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How to have a safe Halloween without sacrificing the fun

October 29, 2021
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If you’re not careful, Halloween could dole out more tricks than treats!

Hospitals around the country have reported more emergency room visits on Halloween because of easily avoided holiday mishaps.

Safety Tips for Pumpkin Carving

Even before the October 31 festivities, many people get into the Halloween spirit with some pumpkin carving!

“Pumpkin carving is a beloved part of the Halloween season for many families when adults and children pick up knives and other dangerous tools to create their scary jack-o-lanterns,” said Dr. Pranay Parikh of Baystate Hand and Wrist Surgery.

“Unfortunately, each year at this time we see hand and finger injuries, many of which are tendon lacerations, that are preventable,” he added.

Dr. Parikh and the American Society for Surgery of the Hand offer the following tips on how to prevent carving injuries and keep your family time fun and safe:

  • Clean Carving Area – Be sure you carving space is clean, dry and well-lit. Your hands should be dry, as should all of your tools.
  • Adult Supervision – Adults should always do the actual carving. Let the children draw an outline on the pumpkin and clean out the pulp.
  • Sharper Isn’t Better – Super sharp knives can get stuck in the pulp and be difficult to pull out. Instead, use a serrated pumpkin saw from a carving kit.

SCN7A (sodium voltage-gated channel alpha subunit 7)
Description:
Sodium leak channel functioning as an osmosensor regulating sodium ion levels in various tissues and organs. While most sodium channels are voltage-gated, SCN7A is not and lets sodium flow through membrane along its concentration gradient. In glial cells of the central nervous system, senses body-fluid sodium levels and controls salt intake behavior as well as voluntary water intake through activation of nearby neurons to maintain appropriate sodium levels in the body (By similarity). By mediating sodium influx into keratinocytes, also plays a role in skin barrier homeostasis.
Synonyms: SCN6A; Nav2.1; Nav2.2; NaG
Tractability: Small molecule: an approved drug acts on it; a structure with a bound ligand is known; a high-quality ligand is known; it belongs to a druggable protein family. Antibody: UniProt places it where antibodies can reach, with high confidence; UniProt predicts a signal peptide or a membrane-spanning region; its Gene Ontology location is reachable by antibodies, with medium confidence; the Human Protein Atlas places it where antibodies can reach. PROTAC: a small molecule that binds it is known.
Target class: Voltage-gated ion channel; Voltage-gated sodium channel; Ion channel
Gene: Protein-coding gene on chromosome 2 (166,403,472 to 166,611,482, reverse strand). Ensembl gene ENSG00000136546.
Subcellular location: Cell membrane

• Proper Technique – Always carve away from the body, not toward the body, in case of a slip. Carve slowly and steadily.
  • Explore Alternatives – Pumpkin decorating kits are safe and equally fun.

“I recommend using only the tools provided in a carving kit for your pumpkins,” said Dr. Parikh.

Many kits come prepacked with stencils, carving saws and scoops.

How to Trick-Or-Treat Safely

Safe Kids urges parents to prepare children to act safely and drivers to take extra precautions.

On average, twice as many kids are killed while walking on Halloween compared to other days of the year.


According to Safe Kids, children need proper safety instructions before they go out trick-or-treating. Many kids will be out trick-or-treating while it is dark when it is more difficult for drivers to see them.

Parents need to remind kids about safety while walking before they go out trick-or-treating. Children should bring flashlights or glow sticks with them, carry reflective bags, or have reflective tape on their costumes to increase visibility to drivers.

Summers suggests parents look for non-flammable costumes and non-toxic designations when choosing Halloween makeup and make sure their children wear well-fitting, sturdy shoes to prevent trips and falls. Children should not wear masks which may inhibit their ability to see hazards.


Safe Kids recommends that children under age 10 do not trick-or-treat without adult supervision. If kids are mature enough to go trick-or-treating without supervision, make sure they go in a group and they stick to a predetermined route with good lighting.

Parents must also remind kids to:

  • Cross streets safely. Cross at a corner, using traffic signals and crosswalks. Try to make eye contact with drivers before crossing in front of them. Look left, right and left again when crossing, and keep looking as you cross. Walk, don't run, across the street.
  • Walk on well-lit sidewalks or paths. If there are no sidewalks, walk facing traffic as far to the left as possible. Children should walk in familiar areas with minimal street crossings.
  • Children should only go to homes where the residents are known and there are outside lights on as a sign of welcome.
  • Be a safe pedestrian around cars. Watch for cars that are turning or backing up. Never dart out into the street or cross between parked cars.

Drivers should be extra careful on Halloween

Drivers need to do their part to keep trick-or-treaters safe from harm.